Open savaged over doper’s ‘star billing’
Tennis Australia has faced down international criticism for giving doping violator Maria Sharapova star billing to promote next week’s Australian Open. The row embroiled host broadcaster the Seven Network after it was savaged on social media and in media commentary over an interview with the former world No 1 that glossed over her drug ban.
Sharapova was wheeled in to parade the women’s trophy on Margaret Court Arena at Thursday’s televised draw for the tournament, replacing defending champion Serena Williams, who had pulled out.
The plaudits that Tennis Australia receives for running what is regarded as the world’s bestorganised grand slam gave way to sniping at an “astonishing lack of judgment” to elevate Sharapova so soon after her 2016 doping infraction at the Open.
“It reinforced the belief that this is a sport that, time and time again, is weak when it comes to dealing with those who fall foul of anti-doping laws,” wrote Stuart Fraser of The Times, echoed by a chorus of Fleet Street criticism.
The Daily Mail said Sharapova’s elevation by Tennis Australia was a “strangely tin-eared call for such an expertly-run tournament” while The Guardian heaped scorn on Seven’s Hamish McLachlan after he referred to her drug suspension as “time out” from the game.
Fraser wrote: “It made one ponder how Williams felt, if she was watching from home, to be watching Sharapova walk out with a smile on her face, carrying the trophy that the American, while eight weeks pregnant, battled so hard to win last year.”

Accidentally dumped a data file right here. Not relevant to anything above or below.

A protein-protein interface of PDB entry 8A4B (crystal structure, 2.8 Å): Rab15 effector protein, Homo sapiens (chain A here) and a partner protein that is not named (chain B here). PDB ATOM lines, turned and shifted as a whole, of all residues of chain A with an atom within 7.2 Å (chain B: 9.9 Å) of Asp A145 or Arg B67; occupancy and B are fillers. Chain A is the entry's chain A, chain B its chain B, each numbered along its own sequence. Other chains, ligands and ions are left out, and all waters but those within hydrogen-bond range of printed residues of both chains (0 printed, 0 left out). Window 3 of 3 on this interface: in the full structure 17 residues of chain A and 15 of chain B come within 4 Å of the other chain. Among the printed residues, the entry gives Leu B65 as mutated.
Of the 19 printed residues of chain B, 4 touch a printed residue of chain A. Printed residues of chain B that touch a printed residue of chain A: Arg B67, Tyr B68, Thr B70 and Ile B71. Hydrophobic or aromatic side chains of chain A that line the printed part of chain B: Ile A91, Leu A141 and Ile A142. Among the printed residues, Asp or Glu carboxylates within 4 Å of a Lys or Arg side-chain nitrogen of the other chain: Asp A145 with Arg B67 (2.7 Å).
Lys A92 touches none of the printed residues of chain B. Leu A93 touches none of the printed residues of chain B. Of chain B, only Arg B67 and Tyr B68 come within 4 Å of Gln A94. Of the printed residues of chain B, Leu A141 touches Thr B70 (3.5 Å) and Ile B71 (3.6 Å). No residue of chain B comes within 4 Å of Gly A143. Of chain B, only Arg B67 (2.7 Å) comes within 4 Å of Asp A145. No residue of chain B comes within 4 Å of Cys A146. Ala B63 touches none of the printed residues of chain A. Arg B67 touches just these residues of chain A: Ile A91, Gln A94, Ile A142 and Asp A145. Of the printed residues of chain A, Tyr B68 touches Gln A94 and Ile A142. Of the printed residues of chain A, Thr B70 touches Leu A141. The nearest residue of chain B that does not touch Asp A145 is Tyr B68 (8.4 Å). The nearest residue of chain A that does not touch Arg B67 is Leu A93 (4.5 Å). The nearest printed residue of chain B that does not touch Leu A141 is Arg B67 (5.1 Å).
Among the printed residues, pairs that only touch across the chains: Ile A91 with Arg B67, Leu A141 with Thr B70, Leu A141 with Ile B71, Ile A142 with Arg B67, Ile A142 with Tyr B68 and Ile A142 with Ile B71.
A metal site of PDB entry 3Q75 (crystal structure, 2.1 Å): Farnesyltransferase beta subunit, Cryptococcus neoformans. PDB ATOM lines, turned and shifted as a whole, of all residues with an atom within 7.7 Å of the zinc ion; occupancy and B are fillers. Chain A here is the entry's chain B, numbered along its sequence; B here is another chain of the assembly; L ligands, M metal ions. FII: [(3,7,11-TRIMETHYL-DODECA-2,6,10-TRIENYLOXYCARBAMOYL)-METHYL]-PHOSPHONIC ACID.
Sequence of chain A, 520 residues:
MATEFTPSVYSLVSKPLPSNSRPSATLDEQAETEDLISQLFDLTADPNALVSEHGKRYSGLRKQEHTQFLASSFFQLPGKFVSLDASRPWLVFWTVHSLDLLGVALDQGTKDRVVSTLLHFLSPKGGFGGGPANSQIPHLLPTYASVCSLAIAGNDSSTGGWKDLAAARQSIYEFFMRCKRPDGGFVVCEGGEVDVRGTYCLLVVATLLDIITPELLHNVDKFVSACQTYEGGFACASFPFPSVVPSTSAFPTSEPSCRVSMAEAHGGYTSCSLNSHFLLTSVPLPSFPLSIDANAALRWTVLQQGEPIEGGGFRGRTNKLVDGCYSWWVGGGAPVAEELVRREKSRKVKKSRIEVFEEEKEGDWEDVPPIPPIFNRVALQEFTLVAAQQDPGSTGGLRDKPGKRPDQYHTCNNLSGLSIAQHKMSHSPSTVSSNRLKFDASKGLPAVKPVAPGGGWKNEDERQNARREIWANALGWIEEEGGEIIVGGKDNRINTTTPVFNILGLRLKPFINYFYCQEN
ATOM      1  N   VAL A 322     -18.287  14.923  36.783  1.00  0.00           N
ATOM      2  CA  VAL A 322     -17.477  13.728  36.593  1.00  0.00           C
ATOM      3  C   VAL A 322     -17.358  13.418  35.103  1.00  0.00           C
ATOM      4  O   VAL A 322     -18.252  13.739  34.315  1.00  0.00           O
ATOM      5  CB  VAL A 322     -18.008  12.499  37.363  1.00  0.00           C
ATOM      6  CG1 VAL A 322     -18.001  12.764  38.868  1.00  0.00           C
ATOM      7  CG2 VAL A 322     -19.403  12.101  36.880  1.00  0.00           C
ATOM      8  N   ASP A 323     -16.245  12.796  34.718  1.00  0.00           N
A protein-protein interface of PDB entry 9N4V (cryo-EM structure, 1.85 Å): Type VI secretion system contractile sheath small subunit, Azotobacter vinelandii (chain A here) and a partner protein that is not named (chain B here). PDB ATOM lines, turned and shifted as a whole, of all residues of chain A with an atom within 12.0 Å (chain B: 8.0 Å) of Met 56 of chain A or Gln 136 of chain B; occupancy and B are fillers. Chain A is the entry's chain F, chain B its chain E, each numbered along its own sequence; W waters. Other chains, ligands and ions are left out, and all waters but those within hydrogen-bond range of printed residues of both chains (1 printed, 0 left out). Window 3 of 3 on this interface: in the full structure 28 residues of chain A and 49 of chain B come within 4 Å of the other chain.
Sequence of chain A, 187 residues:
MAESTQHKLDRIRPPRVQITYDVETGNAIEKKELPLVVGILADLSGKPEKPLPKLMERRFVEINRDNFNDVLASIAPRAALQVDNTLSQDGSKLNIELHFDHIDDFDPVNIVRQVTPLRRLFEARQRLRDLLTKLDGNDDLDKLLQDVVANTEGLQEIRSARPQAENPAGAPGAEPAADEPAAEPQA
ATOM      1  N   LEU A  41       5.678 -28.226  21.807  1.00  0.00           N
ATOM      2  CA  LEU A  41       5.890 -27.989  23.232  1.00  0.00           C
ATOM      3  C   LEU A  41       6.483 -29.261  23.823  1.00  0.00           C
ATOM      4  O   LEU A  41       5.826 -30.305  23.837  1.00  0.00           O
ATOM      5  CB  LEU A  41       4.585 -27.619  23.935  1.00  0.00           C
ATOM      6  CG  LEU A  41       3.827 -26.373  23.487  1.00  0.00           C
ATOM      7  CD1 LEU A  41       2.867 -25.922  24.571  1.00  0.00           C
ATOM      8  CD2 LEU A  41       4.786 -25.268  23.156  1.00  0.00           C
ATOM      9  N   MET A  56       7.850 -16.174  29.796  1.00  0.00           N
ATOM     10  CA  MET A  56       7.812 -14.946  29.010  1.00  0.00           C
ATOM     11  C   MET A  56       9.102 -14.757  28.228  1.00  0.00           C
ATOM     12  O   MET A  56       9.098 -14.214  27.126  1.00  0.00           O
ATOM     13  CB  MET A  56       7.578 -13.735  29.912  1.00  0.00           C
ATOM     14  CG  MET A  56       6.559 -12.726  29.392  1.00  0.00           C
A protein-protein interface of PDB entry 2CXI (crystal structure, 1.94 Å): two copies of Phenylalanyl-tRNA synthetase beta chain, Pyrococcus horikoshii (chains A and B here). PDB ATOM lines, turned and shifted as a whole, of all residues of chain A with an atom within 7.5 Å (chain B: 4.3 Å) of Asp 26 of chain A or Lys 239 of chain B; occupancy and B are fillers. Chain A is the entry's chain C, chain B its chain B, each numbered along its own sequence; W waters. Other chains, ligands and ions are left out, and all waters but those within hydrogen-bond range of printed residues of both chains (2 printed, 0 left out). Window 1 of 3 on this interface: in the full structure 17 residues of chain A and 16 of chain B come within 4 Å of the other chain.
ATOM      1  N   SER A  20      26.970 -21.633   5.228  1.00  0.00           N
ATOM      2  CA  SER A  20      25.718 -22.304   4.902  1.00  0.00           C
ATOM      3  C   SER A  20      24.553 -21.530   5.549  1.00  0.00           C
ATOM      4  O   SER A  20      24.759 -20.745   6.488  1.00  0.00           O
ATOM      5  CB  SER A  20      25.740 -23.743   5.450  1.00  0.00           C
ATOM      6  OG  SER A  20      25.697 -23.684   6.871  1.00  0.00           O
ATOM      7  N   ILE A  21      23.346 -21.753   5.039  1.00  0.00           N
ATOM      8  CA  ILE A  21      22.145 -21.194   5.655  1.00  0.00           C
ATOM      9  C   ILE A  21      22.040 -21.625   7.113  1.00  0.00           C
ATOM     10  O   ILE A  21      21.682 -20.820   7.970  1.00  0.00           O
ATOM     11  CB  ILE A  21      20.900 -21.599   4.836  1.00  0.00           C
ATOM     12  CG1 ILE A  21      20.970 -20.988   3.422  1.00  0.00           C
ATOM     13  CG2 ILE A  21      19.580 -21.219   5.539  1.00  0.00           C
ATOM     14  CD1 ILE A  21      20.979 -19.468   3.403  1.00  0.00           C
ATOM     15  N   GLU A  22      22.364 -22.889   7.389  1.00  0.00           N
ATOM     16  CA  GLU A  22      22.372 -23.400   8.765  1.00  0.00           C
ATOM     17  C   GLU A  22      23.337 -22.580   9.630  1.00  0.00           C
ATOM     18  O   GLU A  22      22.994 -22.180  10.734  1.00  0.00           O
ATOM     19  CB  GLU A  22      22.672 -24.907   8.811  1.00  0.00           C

Australian Olympic swimmer Mack Horton, who has been outspoken against doping in swimming, was critical. “I don’t think how she has been represented here reflects how the majority of Australians feel about her ‘time out’,” he said.
However, the tennis great after whom Melbourne’s tennis arena is named, Margaret Court, said the doping finding against Sharapova was unfair and she was glad to see the Russian back.
American great Billie-Jean King also backed Tennis Australia over Sharapova: “She served her time. I don’t understand why people can’t get over it.”
Defending the decision, tournament director Craig Tiley said Sharapova’s appearance alongside five-time men’s champion Roger Federer was justified as it was the 10th anniversary of her 2008 victory. “We needed a former champion to come. She accepted the invite,” he said.
The only other former Australian Open women’s winner in the draw, 2016 titleholder Angelique Kerber of Germany, was noncommittal when asked yesterday about the Russian’s return. “Yeah, she’s back and she played not bad in the last few weeks,” she said.
Federal Sport Minister Bridget McKenzie said it was up to Tennis Australia to decide who participated in media events, but “the Australian public takes a hard stand when it comes to antidoping”.
The former world No 1 insists testing positive to meldonium at the Open two years ago was an honest mistake, as she had been taking it as medication for 10 years before it was reclassified as a banned substance.
Maria Sharapova’s controversial appearance at the draw